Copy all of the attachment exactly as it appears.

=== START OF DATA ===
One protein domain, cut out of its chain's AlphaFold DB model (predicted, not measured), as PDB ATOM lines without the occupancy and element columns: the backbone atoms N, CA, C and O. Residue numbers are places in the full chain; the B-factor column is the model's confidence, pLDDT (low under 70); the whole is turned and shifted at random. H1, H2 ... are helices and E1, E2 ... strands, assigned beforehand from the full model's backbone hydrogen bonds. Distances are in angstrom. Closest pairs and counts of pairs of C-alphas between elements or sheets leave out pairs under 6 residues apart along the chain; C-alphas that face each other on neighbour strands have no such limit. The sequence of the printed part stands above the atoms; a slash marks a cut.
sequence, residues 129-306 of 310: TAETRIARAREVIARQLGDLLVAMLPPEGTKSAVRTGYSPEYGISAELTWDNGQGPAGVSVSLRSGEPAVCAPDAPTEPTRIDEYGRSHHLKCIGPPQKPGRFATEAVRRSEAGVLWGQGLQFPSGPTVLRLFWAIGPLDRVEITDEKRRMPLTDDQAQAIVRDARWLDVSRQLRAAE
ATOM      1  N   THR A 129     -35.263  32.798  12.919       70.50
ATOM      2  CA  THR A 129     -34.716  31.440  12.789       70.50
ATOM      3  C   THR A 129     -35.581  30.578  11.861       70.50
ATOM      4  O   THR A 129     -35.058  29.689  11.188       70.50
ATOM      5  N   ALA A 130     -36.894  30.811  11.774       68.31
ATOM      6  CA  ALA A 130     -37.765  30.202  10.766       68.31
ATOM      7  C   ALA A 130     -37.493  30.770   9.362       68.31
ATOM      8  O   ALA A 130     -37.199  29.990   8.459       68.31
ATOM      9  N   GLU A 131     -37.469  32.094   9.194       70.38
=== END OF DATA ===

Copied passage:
One protein domain, cut out of its chain's AlphaFold DB model (predicted, not measured), as PDB ATOM lines without the occupancy and element columns: the backbone atoms N, CA, C and O. Residue numbers are places in the full chain; the B-factor column is the model's confidence, pLDDT (low under 70); the whole is turned and shifted at random. H1, H2 ... are helices and E1, E2 ... strands, assigned beforehand from the full model's backbone hydrogen bonds. Distances are in angstrom. Closest pairs and counts of pairs of C-alphas between elements or sheets leave out pairs under 6 residues apart along the chain; C-alphas that face each other on neighbour strands have no such limit. The sequence of the printed part stands above the atoms; a slash marks a cut.
sequence, residues 129-306 of 310: TAETRIARAREVIARQLGDLLVAMLPPEGTKSAVRTGYSPEYGISAELTWDNGQGPAGVSVSLRSGEPAVCAPDAPTEPTRIDEYGRSHHLKCIGPPQKPGRFATEAVRRSEAGVLWGQGLQFPSGPTVLRLFWAIGPLDRVEITDEKRRMPLTDDQAQAIVRDARWLDVSRQLRAAE
ATOM      1  N   THR A 129     -35.263  32.798  12.919       70.50
ATOM      2  CA  THR A 129     -34.716  31.440  12.789       70.50
ATOM      3  C   THR A 129     -35.581  30.578  11.861       70.50
ATOM      4  O   THR A 129     -35.058  29.689  11.188       70.50
ATOM      5  N   ALA A 130     -36.894  30.811  11.774       68.31
ATOM      6  CA  ALA A 130     -37.765  30.202  10.766       68.31
ATOM      7  C   ALA A 130     -37.493  30.770   9.362       68.31
ATOM      8  O   ALA A 130     -37.199  29.990   8.459       68.31
ATOM      9  N   GLU A 131     -37.469  32.094   9.194       70.38